When I ask money experts or psychologists how we can feel better about our own financial situations, they almost always have the same answer: Become more generous.
In a recession, giving to others becomes even more important, first because people and charities need more help, and second because we can use the psychic boost when we're feeling down on our own luck. But consumers typically reduce their giving by about 2.7 percent during longer recessions, according to the Center on Philanthropy at Indiana University. (The average household typically gives about $2,247 a year.)
Here are six ways to get your giving in gear:
- Develop a plan. Many of us give haphazardly throughout the year, donating $30 for a friend's walkathon and $100 at a school auction. But Lisa Endlich, author of Be the Change, says that's a mistake. "It doesn't make you an effective giver. You don't know how the giving is being used, and it's not something that's integral and important to you," she says. "People do their best giving when they focus on what matters to them the most," Endlich adds.
- Find what matters to you most. Endlich recommends that people ask themselves what one or two things matter most to them and what will affect others most. Inspiration can come from almost anywhere; I became interested in the problems affecting Indian streetchildren after watching Slumdog Millionaire and was moved to donate to a related charity.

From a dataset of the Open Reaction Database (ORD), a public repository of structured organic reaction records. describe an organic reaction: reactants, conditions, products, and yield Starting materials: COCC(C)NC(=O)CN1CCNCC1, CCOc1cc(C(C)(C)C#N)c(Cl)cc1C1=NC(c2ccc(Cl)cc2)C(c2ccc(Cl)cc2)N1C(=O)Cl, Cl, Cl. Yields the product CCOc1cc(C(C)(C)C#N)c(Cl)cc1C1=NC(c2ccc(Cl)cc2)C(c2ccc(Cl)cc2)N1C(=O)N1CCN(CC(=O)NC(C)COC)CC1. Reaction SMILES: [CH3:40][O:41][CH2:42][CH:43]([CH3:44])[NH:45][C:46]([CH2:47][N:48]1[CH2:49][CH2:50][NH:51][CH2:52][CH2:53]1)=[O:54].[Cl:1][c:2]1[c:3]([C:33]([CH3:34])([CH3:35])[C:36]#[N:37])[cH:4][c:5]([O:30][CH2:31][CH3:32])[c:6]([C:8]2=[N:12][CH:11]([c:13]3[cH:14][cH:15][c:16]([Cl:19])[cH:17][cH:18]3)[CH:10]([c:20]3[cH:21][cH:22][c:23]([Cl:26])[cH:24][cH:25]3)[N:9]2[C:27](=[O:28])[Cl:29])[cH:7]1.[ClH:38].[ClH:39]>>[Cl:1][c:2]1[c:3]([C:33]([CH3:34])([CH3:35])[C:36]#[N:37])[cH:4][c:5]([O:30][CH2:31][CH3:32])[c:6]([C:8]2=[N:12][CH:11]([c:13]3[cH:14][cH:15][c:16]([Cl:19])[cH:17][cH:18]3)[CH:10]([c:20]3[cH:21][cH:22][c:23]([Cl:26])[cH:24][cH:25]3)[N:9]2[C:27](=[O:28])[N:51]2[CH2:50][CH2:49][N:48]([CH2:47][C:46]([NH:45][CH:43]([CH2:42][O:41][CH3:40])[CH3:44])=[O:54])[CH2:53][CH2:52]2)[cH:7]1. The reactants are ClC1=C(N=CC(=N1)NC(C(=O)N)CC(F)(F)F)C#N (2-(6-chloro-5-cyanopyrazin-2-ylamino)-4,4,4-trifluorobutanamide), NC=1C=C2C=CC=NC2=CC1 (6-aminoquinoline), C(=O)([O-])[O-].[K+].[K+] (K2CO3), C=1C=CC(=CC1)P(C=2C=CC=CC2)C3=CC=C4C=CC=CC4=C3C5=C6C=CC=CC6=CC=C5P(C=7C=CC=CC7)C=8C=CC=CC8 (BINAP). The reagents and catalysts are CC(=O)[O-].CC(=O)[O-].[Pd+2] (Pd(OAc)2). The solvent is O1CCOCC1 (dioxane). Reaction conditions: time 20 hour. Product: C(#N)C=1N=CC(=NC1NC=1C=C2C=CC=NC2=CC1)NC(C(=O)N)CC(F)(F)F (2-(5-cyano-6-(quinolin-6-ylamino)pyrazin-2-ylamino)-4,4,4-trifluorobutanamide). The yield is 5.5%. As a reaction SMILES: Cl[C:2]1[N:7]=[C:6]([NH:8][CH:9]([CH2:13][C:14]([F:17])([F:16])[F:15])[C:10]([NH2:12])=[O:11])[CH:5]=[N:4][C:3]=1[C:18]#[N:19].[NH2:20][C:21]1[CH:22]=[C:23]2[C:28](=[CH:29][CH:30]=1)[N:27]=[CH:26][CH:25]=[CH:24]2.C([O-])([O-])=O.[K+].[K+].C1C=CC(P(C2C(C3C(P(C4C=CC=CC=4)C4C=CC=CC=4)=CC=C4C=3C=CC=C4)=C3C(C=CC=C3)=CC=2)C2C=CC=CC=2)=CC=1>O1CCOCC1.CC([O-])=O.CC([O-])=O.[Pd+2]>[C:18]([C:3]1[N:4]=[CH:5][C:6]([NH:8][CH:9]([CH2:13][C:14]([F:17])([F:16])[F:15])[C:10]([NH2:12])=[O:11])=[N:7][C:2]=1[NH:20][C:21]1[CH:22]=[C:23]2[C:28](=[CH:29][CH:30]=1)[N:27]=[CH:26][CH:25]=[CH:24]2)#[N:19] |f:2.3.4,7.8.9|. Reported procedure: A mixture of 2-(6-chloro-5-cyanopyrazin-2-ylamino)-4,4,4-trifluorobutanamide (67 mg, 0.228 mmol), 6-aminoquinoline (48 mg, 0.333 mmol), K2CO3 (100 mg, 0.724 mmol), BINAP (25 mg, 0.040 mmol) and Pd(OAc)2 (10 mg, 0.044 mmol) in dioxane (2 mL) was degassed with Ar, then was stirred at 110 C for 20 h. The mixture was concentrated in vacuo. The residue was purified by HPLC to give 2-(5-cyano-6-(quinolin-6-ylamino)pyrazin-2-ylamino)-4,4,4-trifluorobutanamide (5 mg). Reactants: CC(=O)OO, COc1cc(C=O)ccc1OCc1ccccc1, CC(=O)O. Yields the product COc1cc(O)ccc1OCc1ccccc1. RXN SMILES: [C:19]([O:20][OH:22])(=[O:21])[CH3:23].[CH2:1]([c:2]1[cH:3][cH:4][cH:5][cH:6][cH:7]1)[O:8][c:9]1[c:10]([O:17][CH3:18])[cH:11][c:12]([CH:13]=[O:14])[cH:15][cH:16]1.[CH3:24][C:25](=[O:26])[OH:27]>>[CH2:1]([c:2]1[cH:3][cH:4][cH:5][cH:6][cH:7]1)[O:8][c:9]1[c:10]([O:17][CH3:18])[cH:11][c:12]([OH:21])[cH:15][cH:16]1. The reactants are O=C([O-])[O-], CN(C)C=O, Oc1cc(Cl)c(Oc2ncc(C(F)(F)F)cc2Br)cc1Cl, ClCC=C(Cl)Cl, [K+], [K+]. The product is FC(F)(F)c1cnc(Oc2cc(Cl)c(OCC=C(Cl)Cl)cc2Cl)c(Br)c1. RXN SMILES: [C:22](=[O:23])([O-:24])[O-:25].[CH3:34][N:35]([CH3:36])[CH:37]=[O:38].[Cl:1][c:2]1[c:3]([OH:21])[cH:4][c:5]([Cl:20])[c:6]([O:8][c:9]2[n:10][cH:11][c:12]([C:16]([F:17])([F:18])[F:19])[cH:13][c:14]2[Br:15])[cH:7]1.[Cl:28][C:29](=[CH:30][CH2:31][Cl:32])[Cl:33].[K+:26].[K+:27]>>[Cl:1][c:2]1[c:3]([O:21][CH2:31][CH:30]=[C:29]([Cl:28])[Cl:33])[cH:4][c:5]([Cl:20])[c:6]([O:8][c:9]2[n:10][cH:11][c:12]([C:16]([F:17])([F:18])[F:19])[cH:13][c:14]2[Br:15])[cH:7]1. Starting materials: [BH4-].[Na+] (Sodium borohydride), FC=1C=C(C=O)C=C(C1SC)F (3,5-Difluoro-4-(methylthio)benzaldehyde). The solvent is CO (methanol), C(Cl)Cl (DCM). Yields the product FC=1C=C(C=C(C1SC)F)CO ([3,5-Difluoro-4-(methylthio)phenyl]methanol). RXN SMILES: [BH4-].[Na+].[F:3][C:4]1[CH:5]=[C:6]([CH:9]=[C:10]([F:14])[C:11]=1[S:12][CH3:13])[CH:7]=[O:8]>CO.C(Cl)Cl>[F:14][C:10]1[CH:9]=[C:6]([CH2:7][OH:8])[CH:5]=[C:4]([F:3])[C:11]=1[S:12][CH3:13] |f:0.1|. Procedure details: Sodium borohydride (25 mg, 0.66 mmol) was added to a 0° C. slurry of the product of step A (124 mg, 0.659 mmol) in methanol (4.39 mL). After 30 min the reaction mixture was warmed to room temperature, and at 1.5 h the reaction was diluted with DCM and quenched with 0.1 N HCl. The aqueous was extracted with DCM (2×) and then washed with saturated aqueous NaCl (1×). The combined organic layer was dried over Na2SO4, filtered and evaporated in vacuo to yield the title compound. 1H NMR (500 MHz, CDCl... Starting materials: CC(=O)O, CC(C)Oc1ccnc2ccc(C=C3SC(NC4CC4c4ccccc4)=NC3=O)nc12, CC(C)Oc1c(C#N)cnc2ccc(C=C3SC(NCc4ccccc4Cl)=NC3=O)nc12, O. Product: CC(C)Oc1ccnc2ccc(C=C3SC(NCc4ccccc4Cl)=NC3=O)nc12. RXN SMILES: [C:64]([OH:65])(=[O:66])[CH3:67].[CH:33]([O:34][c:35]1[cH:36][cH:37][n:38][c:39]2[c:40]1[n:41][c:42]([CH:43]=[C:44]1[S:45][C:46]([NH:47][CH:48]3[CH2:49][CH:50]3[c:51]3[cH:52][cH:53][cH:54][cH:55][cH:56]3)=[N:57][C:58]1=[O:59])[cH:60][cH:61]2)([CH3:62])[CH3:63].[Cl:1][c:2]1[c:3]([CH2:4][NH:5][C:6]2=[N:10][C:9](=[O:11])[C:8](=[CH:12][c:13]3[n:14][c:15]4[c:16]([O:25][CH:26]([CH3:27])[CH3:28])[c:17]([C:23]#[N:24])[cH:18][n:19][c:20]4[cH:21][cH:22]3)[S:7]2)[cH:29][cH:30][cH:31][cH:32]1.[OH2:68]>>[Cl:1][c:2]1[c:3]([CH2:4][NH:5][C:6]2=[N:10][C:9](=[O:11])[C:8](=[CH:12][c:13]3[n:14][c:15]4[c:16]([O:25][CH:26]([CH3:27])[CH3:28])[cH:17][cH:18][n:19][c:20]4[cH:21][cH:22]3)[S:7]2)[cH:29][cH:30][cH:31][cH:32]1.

- Learn everything you can about your chosen cause. Bill Gates recently shared this advice for would-be philanthropists with the New York Times: “The key thing is to pick a cause, whether its crops or diseases or great high schools... Pick one and get some more in-depth knowledge,” by traveling, reading, or volunteering.
- Don't think you can't make a difference. Nicholas Kristof, author of the Times op-ed featuring Gates, encourages everyone to get involved. "The only difference between you and Mr. Gates is scale," he writes.
- Make sure your money is being used well. Before giving your money (or credit card number) to anyone, do some online research to make sure it's legitimate. One helpful site is Charity Navigator; just type in the name of the organization and see what pops up.
- Don't forget about non-monetary ways to give. Donating time, used clothes, and even blood can change someone's life, and also makes you feel good. "The needs in our own communities for basic services, such as clothing and shelter, are sky-rocketing, so we all need to think about it. There are people in the developing world who are already living on a knife's edge. We need to focus on meeting those basic needs," Endlich says.